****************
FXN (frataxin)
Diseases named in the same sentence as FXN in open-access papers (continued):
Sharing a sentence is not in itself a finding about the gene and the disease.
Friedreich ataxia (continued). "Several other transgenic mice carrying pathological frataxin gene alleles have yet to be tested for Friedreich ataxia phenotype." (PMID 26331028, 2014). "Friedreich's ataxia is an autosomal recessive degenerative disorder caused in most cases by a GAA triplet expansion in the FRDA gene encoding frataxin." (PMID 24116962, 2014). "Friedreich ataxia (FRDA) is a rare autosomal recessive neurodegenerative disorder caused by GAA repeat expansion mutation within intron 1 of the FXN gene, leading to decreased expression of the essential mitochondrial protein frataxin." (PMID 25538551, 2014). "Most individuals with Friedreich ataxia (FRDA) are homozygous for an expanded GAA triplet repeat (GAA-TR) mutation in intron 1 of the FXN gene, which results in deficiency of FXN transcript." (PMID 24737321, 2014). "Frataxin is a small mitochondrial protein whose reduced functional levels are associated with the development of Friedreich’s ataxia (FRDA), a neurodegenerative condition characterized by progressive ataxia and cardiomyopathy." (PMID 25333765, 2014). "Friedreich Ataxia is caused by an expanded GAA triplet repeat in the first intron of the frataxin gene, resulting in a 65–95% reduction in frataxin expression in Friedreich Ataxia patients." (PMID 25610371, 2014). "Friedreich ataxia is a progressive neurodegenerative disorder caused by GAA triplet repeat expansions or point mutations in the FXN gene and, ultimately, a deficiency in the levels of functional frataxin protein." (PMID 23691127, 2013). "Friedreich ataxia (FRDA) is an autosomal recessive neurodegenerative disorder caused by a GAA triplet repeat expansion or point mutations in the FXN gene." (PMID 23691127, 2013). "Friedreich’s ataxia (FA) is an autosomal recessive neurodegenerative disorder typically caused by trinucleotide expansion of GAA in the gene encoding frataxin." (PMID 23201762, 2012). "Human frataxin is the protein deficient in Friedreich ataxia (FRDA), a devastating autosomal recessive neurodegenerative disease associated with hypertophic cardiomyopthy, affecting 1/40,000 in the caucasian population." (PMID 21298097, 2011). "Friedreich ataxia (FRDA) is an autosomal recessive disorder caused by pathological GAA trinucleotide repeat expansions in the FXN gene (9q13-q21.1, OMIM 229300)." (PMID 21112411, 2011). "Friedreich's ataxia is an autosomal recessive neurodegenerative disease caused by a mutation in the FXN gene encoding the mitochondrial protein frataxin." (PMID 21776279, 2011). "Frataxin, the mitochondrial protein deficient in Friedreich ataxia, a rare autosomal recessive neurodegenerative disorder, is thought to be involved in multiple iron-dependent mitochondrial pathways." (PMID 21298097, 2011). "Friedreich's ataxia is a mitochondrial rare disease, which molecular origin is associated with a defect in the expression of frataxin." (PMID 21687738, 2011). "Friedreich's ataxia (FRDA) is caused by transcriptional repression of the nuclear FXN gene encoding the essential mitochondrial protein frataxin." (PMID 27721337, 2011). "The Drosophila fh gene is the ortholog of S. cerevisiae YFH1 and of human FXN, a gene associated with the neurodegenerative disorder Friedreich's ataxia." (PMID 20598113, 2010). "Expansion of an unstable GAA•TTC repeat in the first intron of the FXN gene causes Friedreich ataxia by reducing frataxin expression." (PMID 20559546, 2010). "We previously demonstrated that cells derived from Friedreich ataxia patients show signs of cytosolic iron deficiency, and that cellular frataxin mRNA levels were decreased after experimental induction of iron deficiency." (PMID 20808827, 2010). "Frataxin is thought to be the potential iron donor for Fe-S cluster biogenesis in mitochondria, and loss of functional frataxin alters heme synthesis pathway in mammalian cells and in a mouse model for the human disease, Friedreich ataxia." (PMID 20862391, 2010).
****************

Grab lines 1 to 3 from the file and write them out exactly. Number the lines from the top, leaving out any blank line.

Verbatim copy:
FXN (frataxin)
Diseases named in the same sentence as FXN in open-access papers (continued):
Sharing a sentence is not in itself a finding about the gene and the disease.